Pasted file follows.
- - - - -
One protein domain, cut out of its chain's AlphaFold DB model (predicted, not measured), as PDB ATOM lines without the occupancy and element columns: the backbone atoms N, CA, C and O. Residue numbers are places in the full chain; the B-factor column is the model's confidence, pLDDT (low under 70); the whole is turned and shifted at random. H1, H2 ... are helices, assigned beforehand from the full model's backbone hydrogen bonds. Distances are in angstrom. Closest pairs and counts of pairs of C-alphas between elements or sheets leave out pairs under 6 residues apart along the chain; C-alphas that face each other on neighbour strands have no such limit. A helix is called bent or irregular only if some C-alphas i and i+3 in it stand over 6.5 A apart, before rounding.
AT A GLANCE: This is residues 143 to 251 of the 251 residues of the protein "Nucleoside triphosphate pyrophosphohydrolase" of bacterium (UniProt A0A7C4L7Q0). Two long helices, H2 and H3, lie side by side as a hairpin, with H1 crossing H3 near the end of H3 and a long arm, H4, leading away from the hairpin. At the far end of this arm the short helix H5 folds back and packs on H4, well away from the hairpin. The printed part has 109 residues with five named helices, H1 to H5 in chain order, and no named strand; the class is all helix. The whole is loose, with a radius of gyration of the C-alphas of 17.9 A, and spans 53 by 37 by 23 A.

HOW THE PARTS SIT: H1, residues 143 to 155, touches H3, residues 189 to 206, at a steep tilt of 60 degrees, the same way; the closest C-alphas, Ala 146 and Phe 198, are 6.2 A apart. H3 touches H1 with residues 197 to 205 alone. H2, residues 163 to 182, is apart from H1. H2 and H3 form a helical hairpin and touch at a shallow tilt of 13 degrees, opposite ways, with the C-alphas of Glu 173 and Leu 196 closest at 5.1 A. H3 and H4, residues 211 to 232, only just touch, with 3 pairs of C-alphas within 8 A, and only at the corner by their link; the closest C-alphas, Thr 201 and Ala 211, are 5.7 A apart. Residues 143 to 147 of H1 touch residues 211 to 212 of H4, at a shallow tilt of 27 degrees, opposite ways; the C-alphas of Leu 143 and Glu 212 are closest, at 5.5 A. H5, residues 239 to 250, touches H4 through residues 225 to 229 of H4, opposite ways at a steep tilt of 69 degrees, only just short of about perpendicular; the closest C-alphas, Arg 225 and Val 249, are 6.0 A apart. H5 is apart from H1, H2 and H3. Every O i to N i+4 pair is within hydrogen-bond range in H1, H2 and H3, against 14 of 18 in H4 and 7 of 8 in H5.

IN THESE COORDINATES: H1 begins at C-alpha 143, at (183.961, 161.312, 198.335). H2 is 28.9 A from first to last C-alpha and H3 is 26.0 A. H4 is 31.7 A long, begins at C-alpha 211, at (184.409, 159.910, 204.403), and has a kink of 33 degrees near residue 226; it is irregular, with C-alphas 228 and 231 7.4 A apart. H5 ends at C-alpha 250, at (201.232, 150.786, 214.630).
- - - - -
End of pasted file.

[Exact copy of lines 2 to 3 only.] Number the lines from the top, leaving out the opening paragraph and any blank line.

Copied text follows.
HOW THE PARTS SIT: H1, residues 143 to 155, touches H3, residues 189 to 206, at a steep tilt of 60 degrees, the same way; the closest C-alphas, Ala 146 and Phe 198, are 6.2 A apart. H3 touches H1 with residues 197 to 205 alone. H2, residues 163 to 182, is apart from H1. H2 and H3 form a helical hairpin and touch at a shallow tilt of 13 degrees, opposite ways, with the C-alphas of Glu 173 and Leu 196 closest at 5.1 A. H3 and H4, residues 211 to 232, only just touch, with 3 pairs of C-alphas within 8 A, and only at the corner by their link; the closest C-alphas, Thr 201 and Ala 211, are 5.7 A apart. Residues 143 to 147 of H1 touch residues 211 to 212 of H4, at a shallow tilt of 27 degrees, opposite ways; the C-alphas of Leu 143 and Glu 212 are closest, at 5.5 A. H5, residues 239 to 250, touches H4 through residues 225 to 229 of H4, opposite ways at a steep tilt of 69 degrees, only just short of about perpendicular; the closest C-alphas, Arg 225 and Val 249, are 6.0 A apart. H5 is apart from H1, H2 and H3. Every O i to N i+4 pair is within hydrogen-bond range in H1, H2 and H3, against 14 of 18 in H4 and 7 of 8 in H5.

IN THESE COORDINATES: H1 begins at C-alpha 143, at (183.961, 161.312, 198.335). H2 is 28.9 A from first to last C-alpha and H3 is 26.0 A. H4 is 31.7 A long, begins at C-alpha 211, at (184.409, 159.910, 204.403), and has a kink of 33 degrees near residue 226; it is irregular, with C-alphas 228 and 231 7.4 A apart. H5 ends at C-alpha 250, at (201.232, 150.786, 214.630).